What do people expect from working in the open?
Working in the open is a culture and way of thinking. It is exposing your work openly and not keeping it in a silo (at all). The general expectation that I have seen across many open source communities is that work, planning, meetings, and discussion are open to the public so anyone can observe the work being done.
What works, what doesn’t?
That is a difficult question because what works and what doesn’t is a personal questions and the answer is different for everyone. Some contributors and staff have different thresholds as to how open they are willing to work and for some the bar isn’t very high at all. Some individuals and entire teams neglect their obligation to work in the open.
Working in the open is binary: you are either open or not open. There is no half way and there is no giving it your best effort.
Just as an example: last year, myself and a number of other contributors and staff were advocating for IRC channels to be archived to increase openness and accountability. At the end of the day, there were people opposed to their conversations being logged and easily available to the entire world. IRC may be open but accessibility is an issue. By logging, more people would be able to observe much of the work teams do and in the end the decision was made to maintain silos. Notably other open source projects log their IRC channels because they are aware how even IRC can be a silo and discussions had there are not entirely open (they do not meet that binary open or closed they are somewhere in-between).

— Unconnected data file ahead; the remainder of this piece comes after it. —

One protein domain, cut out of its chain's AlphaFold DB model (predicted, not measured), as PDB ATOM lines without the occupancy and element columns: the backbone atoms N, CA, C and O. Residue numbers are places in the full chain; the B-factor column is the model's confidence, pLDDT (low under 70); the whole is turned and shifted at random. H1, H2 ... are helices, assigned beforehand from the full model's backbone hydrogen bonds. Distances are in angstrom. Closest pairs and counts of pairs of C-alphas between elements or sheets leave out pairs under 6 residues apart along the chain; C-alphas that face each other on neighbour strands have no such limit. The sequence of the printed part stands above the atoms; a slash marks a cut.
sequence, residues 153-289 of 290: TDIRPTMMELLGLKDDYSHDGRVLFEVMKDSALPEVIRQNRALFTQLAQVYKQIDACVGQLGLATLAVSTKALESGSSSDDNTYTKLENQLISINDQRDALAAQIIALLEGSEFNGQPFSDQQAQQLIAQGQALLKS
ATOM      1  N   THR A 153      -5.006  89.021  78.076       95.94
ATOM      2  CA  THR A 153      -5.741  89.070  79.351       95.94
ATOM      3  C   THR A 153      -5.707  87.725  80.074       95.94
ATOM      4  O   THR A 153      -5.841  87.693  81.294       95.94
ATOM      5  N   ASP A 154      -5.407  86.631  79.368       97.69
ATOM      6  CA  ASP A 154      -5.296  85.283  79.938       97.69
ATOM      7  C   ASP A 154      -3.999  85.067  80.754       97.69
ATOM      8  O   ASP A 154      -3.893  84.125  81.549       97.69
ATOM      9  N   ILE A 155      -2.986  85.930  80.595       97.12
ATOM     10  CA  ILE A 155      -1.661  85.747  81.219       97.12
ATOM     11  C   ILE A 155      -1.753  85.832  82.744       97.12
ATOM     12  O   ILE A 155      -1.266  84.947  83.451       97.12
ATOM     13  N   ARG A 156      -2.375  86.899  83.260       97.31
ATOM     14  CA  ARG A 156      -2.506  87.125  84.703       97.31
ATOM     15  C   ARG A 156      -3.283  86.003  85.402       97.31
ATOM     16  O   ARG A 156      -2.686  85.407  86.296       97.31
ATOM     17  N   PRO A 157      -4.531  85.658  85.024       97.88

So this is my two cents and there is no one individual or team to blame here but we could do much better as a project. In order to do that, there needs to be top level accountability and courage from the top down to ensure that the project is really switching its work into that on (open) position.